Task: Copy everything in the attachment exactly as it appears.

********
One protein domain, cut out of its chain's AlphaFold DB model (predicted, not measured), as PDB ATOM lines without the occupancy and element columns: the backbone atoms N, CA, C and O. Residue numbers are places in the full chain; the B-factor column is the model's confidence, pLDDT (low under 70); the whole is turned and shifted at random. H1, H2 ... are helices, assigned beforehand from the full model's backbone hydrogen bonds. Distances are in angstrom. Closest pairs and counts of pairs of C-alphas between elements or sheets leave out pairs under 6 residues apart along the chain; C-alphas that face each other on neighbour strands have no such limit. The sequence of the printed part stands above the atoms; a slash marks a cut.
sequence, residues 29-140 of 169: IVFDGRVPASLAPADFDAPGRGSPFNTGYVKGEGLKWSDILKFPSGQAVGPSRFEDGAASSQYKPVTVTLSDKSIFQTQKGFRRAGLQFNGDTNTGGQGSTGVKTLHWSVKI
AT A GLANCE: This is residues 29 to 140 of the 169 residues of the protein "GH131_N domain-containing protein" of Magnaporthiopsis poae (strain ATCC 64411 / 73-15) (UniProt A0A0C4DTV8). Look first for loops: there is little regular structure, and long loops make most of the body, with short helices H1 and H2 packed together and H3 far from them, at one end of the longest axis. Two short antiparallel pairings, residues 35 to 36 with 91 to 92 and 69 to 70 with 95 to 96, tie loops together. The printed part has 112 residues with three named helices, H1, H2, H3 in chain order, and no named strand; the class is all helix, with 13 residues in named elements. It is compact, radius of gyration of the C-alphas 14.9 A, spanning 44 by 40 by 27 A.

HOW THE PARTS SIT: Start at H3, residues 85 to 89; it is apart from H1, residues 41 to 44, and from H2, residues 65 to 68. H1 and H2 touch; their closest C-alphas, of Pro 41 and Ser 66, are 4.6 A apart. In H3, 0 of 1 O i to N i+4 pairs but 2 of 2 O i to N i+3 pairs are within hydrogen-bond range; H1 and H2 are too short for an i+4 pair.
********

One protein domain, cut out of its chain's AlphaFold DB model (predicted, not measured), as PDB ATOM lines without the occupancy and element columns: the backbone atoms N, CA, C and O. Residue numbers are places in the full chain; the B-factor column is the model's confidence, pLDDT (low under 70); the whole is turned and shifted at random. H1, H2 ... are helices, assigned beforehand from the full model's backbone hydrogen bonds. Distances are in angstrom. Closest pairs and counts of pairs of C-alphas between elements or sheets leave out pairs under 6 residues apart along the chain; C-alphas that face each other on neighbour strands have no such limit. The sequence of the printed part stands above the atoms; a slash marks a cut.
sequence, residues 29-140 of 169: IVFDGRVPASLAPADFDAPGRGSPFNTGYVKGEGLKWSDILKFPSGQAVGPSRFEDGAASSQYKPVTVTLSDKSIFQTQKGFRRAGLQFNGDTNTGGQGSTGVKTLHWSVKI
AT A GLANCE: This is residues 29 to 140 of the 169 residues of the protein "GH131_N domain-containing protein" of Magnaporthiopsis poae (strain ATCC 64411 / 73-15) (UniProt A0A0C4DTV8). Look first for loops: there is little regular structure, and long loops make most of the body, with short helices H1 and H2 packed together and H3 far from them, at one end of the longest axis. Two short antiparallel pairings, residues 35 to 36 with 91 to 92 and 69 to 70 with 95 to 96, tie loops together. The printed part has 112 residues with three named helices, H1, H2, H3 in chain order, and no named strand; the class is all helix, with 13 residues in named elements. It is compact, radius of gyration of the C-alphas 14.9 A, spanning 44 by 40 by 27 A.

HOW THE PARTS SIT: Start at H3, residues 85 to 89; it is apart from H1, residues 41 to 44, and from H2, residues 65 to 68. H1 and H2 touch; their closest C-alphas, of Pro 41 and Ser 66, are 4.6 A apart. In H3, 0 of 1 O i to N i+4 pairs but 2 of 2 O i to N i+3 pairs are within hydrogen-bond range; H1 and H2 are too short for an i+4 pair.